Debt can be bad, even when used with good intentions.
I graduated in 2009 with absolutely no job prospects in my field (English). In fact, I felt like I had no job prospects period. While it didn’t take me long to find something to do – for the summer I worked at a restaurant and in retail – I stumbled on my first full-time career almost a full year after graduation.
A lot of my full-time paycheck went to paying the minimum payments on my student loans, which totaled around $40,000 at the time. I didn’t pay for housing, since I lived at home, but still squandered much of my paycheck on other things, like eating out (even though mom would cook great dinners!), or buying clothes I didn’t really need. But hey, I was paying cash for these things and not racking up debt, so it was all good, right?
I was living with the myth that student loan debt is good debt. After all, since I had managed to avoid bad credit card debt, I was doing pretty good!
There is a problem with attributing good and bad qualities to certain types of debt.
In my case, it led to contentment with my situation, making me feel as though I was somehow just fine with owing more than my yearly salary for an education I was not using. I was sure that I was fine, because if my debt was “good debt,” then I was good.
Debt can be bad, even it purchases good.
I don’t regret my decision to pursue the major I did in college because it brought me to where I am now: in a career I really, really enjoy. Taking on this debt was also a learning experience, and although I regret both not working to pay it off sooner, and looking for ways to take on less debt, my student loan debt purchased a good thing.
My student loan debt is bad, though:
- They cost me a lot of money every month, even during months I only make minimum payments.
- The interest rates on some of these loans ensure that I will be paying almost double the original loan value if I only pay the minimum payment, thus essentially having me waste all the money that could go toward my husband’s dream Nissan Z.
- These loans aren’t going anywhere anytime soon; with earliest estimated payoffs in 2022, becoming content with these loans means I’m a prisoner for years.
This “good” debt suddenly doesn’t seem so good. While it bought me a good thing – the education I needed for my dream job – the debt itself is downright horrible.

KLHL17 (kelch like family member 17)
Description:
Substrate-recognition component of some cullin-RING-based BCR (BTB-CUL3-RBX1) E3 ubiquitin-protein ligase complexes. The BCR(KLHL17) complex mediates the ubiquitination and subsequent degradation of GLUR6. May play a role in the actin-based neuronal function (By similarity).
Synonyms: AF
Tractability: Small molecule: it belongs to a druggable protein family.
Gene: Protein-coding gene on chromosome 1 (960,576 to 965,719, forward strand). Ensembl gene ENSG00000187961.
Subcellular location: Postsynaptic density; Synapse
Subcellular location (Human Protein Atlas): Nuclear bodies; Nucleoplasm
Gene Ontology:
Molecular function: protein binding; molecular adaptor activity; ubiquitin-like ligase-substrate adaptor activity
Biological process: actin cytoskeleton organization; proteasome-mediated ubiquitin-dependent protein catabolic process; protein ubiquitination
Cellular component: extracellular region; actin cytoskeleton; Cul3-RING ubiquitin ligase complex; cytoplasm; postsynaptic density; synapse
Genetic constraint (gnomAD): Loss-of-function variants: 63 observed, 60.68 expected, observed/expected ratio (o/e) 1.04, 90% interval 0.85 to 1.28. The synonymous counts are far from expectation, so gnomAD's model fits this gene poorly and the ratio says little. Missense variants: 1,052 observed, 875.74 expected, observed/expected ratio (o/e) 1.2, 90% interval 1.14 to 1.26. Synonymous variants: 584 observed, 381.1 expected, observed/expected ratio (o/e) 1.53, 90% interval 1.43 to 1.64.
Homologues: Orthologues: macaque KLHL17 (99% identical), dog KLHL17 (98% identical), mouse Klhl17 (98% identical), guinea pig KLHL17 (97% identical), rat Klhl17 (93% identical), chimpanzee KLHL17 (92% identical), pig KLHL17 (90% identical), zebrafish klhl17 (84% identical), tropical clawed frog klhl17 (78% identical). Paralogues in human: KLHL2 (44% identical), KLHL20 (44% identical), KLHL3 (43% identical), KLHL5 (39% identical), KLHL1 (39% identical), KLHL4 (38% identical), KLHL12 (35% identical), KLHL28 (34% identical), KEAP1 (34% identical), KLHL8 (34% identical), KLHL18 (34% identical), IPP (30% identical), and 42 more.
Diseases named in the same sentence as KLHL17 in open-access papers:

Credit card debt can be good.
Credit card debt has a bad reputation, probably due to the normally high interest rates, and because credit cards seem to attract purchases we later regret. But occasionally credit card debt can be great, as long as it is used well.
As I have mentioned before my house is a fixer-upper, so I often try to make extra money to complete projects we need to take on. However, sometimes there is just a fantastic deal at the home improvement store that we can’t pass up.
My husband and I were able to purchase new appliances in one swoop using a 0% interest credit offer, making the decision to buy a new washer, dryer, refrigerator and stove a bit easier. Since we had the money to pay off the loan before the end of the grace period the credit didn’t cost us anything. The debt was good because it was free, we could afford to pay it, and it kept an otherwise dormant credit card active.
The purchase was also good because the new appliances saved us money:
- The washer we replaced had been leaking repeatedly, costing us more in repairs than it was worth.
- Our old dryer took over an hour and a half to try our clothes; our new dryer takes 45 minutes.
- By purchasing a larger washer and dryer than we originally had, we can do fewer loads of laundry each week.
- The new washer is also water-saving, thus lowering our water bill.
What about a mortgage?
Buying a home is generally seen as a good purchase. There are many reasons for this, such as it being an investment in the future, a chance to turn a profit, and every payment is going toward making the house your own, whereas with renting you are paying for something you will never own. Mortgages can also have very low rates, especially now, so the debt doesn’t seem as urgent when compared to other debt with higher interest rates.
Mortgages are also usually gigantic in comparison to other debts. My mortgage is much higher than my student loan debt, and although the interest rate is low, the mortgage promises to eat up a large chunk of our monthly pay for 30 years. While it’s possible to shorten a mortgage by taking on a higher payment for 10, 15 or 20 years, or by making an extra payment each year, mortgages generally take a long time to pay off and are not high on many people’s to-pay-off list.
All debt has the potential to be bad.
I believe that anything keeping you from living the life you want is bad. Attributing good and bad qualities to our debt is something that needs to stop. Instead, we need to reassess our lives and ask:
- Is this debt preventing me from getting what I want out of life?
- Does this debt, however “good” it may seem, force me to work more when I don’t want to?
- Can you be grateful for what you do have, or does your debt make you feel dissatisfied with life?
Have you fallen into the misconception that some debt is good and some is bad? Do you believe that debt has the potential to be good?